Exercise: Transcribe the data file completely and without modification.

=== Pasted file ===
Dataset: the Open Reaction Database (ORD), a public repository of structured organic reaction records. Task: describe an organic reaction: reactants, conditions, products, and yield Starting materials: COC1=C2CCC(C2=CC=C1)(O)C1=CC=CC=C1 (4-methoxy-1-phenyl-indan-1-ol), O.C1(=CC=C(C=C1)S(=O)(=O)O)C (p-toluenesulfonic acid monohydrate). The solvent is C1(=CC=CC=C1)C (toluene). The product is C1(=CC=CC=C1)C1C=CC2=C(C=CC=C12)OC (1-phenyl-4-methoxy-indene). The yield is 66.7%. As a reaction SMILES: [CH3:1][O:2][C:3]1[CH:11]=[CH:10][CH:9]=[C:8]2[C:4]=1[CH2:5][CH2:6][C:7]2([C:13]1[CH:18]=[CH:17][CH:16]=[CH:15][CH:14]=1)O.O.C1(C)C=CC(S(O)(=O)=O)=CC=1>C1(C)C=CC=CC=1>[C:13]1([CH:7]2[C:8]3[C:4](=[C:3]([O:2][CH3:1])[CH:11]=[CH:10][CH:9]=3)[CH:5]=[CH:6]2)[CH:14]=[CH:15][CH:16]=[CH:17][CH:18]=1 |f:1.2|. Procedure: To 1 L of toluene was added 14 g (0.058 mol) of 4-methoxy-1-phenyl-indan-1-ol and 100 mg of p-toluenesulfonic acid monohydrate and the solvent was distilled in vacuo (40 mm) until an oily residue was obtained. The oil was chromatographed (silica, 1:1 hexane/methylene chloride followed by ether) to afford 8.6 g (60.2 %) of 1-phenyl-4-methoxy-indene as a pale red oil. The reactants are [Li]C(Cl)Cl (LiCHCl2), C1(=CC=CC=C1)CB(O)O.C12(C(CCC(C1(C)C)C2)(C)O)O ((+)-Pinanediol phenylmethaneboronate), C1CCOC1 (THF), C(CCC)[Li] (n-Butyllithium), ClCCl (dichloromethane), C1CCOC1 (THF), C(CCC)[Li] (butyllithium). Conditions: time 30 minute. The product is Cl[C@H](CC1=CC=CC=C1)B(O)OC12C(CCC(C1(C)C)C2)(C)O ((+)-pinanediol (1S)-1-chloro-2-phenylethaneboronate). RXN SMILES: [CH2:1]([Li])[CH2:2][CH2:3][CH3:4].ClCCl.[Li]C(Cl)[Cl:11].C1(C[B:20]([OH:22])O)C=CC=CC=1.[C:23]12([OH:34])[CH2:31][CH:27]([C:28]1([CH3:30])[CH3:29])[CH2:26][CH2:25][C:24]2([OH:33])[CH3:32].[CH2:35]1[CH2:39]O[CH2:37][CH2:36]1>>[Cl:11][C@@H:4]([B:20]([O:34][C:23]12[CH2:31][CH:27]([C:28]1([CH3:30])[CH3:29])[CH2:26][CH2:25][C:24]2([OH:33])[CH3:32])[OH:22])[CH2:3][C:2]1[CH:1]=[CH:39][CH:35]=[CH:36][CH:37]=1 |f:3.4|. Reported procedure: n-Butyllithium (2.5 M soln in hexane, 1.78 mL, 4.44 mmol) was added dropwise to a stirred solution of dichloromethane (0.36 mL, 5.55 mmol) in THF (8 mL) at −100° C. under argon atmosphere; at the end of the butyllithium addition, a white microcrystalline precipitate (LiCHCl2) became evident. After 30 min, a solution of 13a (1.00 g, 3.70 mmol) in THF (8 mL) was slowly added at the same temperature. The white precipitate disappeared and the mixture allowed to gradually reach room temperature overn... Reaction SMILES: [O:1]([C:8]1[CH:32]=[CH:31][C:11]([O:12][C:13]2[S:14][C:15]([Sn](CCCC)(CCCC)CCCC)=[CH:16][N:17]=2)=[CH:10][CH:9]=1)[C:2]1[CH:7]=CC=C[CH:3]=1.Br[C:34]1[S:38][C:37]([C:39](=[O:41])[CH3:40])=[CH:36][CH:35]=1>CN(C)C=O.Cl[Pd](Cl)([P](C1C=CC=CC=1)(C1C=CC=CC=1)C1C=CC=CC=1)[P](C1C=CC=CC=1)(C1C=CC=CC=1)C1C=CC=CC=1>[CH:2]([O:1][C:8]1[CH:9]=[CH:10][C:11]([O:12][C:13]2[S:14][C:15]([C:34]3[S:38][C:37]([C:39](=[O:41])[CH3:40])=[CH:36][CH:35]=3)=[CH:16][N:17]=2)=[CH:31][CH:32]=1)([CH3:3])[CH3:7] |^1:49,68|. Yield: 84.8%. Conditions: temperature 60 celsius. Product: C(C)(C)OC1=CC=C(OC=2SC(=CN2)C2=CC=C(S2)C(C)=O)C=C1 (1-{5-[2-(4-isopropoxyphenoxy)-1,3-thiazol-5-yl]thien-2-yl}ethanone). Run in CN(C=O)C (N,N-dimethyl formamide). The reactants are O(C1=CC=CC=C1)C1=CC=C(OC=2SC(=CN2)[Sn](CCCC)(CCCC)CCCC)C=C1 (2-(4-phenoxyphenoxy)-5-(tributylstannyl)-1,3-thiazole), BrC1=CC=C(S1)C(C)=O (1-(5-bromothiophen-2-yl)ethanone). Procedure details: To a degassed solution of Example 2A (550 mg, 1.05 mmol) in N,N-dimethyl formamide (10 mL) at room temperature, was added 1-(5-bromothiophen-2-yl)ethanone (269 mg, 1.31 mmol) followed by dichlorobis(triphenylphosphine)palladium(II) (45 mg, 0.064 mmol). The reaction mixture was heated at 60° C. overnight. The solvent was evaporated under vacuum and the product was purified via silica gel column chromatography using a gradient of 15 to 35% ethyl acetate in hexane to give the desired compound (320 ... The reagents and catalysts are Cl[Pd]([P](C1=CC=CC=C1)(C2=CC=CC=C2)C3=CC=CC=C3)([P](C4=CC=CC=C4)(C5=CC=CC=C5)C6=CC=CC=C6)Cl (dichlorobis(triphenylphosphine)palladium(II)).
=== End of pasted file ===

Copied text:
Dataset: the Open Reaction Database (ORD), a public repository of structured organic reaction records. Task: describe an organic reaction: reactants, conditions, products, and yield Starting materials: COC1=C2CCC(C2=CC=C1)(O)C1=CC=CC=C1 (4-methoxy-1-phenyl-indan-1-ol), O.C1(=CC=C(C=C1)S(=O)(=O)O)C (p-toluenesulfonic acid monohydrate). The solvent is C1(=CC=CC=C1)C (toluene). The product is C1(=CC=CC=C1)C1C=CC2=C(C=CC=C12)OC (1-phenyl-4-methoxy-indene). The yield is 66.7%. As a reaction SMILES: [CH3:1][O:2][C:3]1[CH:11]=[CH:10][CH:9]=[C:8]2[C:4]=1[CH2:5][CH2:6][C:7]2([C:13]1[CH:18]=[CH:17][CH:16]=[CH:15][CH:14]=1)O.O.C1(C)C=CC(S(O)(=O)=O)=CC=1>C1(C)C=CC=CC=1>[C:13]1([CH:7]2[C:8]3[C:4](=[C:3]([O:2][CH3:1])[CH:11]=[CH:10][CH:9]=3)[CH:5]=[CH:6]2)[CH:14]=[CH:15][CH:16]=[CH:17][CH:18]=1 |f:1.2|. Procedure: To 1 L of toluene was added 14 g (0.058 mol) of 4-methoxy-1-phenyl-indan-1-ol and 100 mg of p-toluenesulfonic acid monohydrate and the solvent was distilled in vacuo (40 mm) until an oily residue was obtained. The oil was chromatographed (silica, 1:1 hexane/methylene chloride followed by ether) to afford 8.6 g (60.2 %) of 1-phenyl-4-methoxy-indene as a pale red oil. The reactants are [Li]C(Cl)Cl (LiCHCl2), C1(=CC=CC=C1)CB(O)O.C12(C(CCC(C1(C)C)C2)(C)O)O ((+)-Pinanediol phenylmethaneboronate), C1CCOC1 (THF), C(CCC)[Li] (n-Butyllithium), ClCCl (dichloromethane), C1CCOC1 (THF), C(CCC)[Li] (butyllithium). Conditions: time 30 minute. The product is Cl[C@H](CC1=CC=CC=C1)B(O)OC12C(CCC(C1(C)C)C2)(C)O ((+)-pinanediol (1S)-1-chloro-2-phenylethaneboronate). RXN SMILES: [CH2:1]([Li])[CH2:2][CH2:3][CH3:4].ClCCl.[Li]C(Cl)[Cl:11].C1(C[B:20]([OH:22])O)C=CC=CC=1.[C:23]12([OH:34])[CH2:31][CH:27]([C:28]1([CH3:30])[CH3:29])[CH2:26][CH2:25][C:24]2([OH:33])[CH3:32].[CH2:35]1[CH2:39]O[CH2:37][CH2:36]1>>[Cl:11][C@@H:4]([B:20]([O:34][C:23]12[CH2:31][CH:27]([C:28]1([CH3:30])[CH3:29])[CH2:26][CH2:25][C:24]2([OH:33])[CH3:32])[OH:22])[CH2:3][C:2]1[CH:1]=[CH:39][CH:35]=[CH:36][CH:37]=1 |f:3.4|. Reported procedure: n-Butyllithium (2.5 M soln in hexane, 1.78 mL, 4.44 mmol) was added dropwise to a stirred solution of dichloromethane (0.36 mL, 5.55 mmol) in THF (8 mL) at −100° C. under argon atmosphere; at the end of the butyllithium addition, a white microcrystalline precipitate (LiCHCl2) became evident. After 30 min, a solution of 13a (1.00 g, 3.70 mmol) in THF (8 mL) was slowly added at the same temperature. The white precipitate disappeared and the mixture allowed to gradually reach room temperature overn... Reaction SMILES: [O:1]([C:8]1[CH:32]=[CH:31][C:11]([O:12][C:13]2[S:14][C:15]([Sn](CCCC)(CCCC)CCCC)=[CH:16][N:17]=2)=[CH:10][CH:9]=1)[C:2]1[CH:7]=CC=C[CH:3]=1.Br[C:34]1[S:38][C:37]([C:39](=[O:41])[CH3:40])=[CH:36][CH:35]=1>CN(C)C=O.Cl[Pd](Cl)([P](C1C=CC=CC=1)(C1C=CC=CC=1)C1C=CC=CC=1)[P](C1C=CC=CC=1)(C1C=CC=CC=1)C1C=CC=CC=1>[CH:2]([O:1][C:8]1[CH:9]=[CH:10][C:11]([O:12][C:13]2[S:14][C:15]([C:34]3[S:38][C:37]([C:39](=[O:41])[CH3:40])=[CH:36][CH:35]=3)=[CH:16][N:17]=2)=[CH:31][CH:32]=1)([CH3:3])[CH3:7] |^1:49,68|. Yield: 84.8%. Conditions: temperature 60 celsius. Product: C(C)(C)OC1=CC=C(OC=2SC(=CN2)C2=CC=C(S2)C(C)=O)C=C1 (1-{5-[2-(4-isopropoxyphenoxy)-1,3-thiazol-5-yl]thien-2-yl}ethanone). Run in CN(C=O)C (N,N-dimethyl formamide). The reactants are O(C1=CC=CC=C1)C1=CC=C(OC=2SC(=CN2)[Sn](CCCC)(CCCC)CCCC)C=C1 (2-(4-phenoxyphenoxy)-5-(tributylstannyl)-1,3-thiazole), BrC1=CC=C(S1)C(C)=O (1-(5-bromothiophen-2-yl)ethanone). Procedure details: To a degassed solution of Example 2A (550 mg, 1.05 mmol) in N,N-dimethyl formamide (10 mL) at room temperature, was added 1-(5-bromothiophen-2-yl)ethanone (269 mg, 1.31 mmol) followed by dichlorobis(triphenylphosphine)palladium(II) (45 mg, 0.064 mmol). The reaction mixture was heated at 60° C. overnight. The solvent was evaporated under vacuum and the product was purified via silica gel column chromatography using a gradient of 15 to 35% ethyl acetate in hexane to give the desired compound (320 ... The reagents and catalysts are Cl[Pd]([P](C1=CC=CC=C1)(C2=CC=CC=C2)C3=CC=CC=C3)([P](C4=CC=CC=C4)(C5=CC=CC=C5)C6=CC=CC=C6)Cl (dichlorobis(triphenylphosphine)palladium(II)).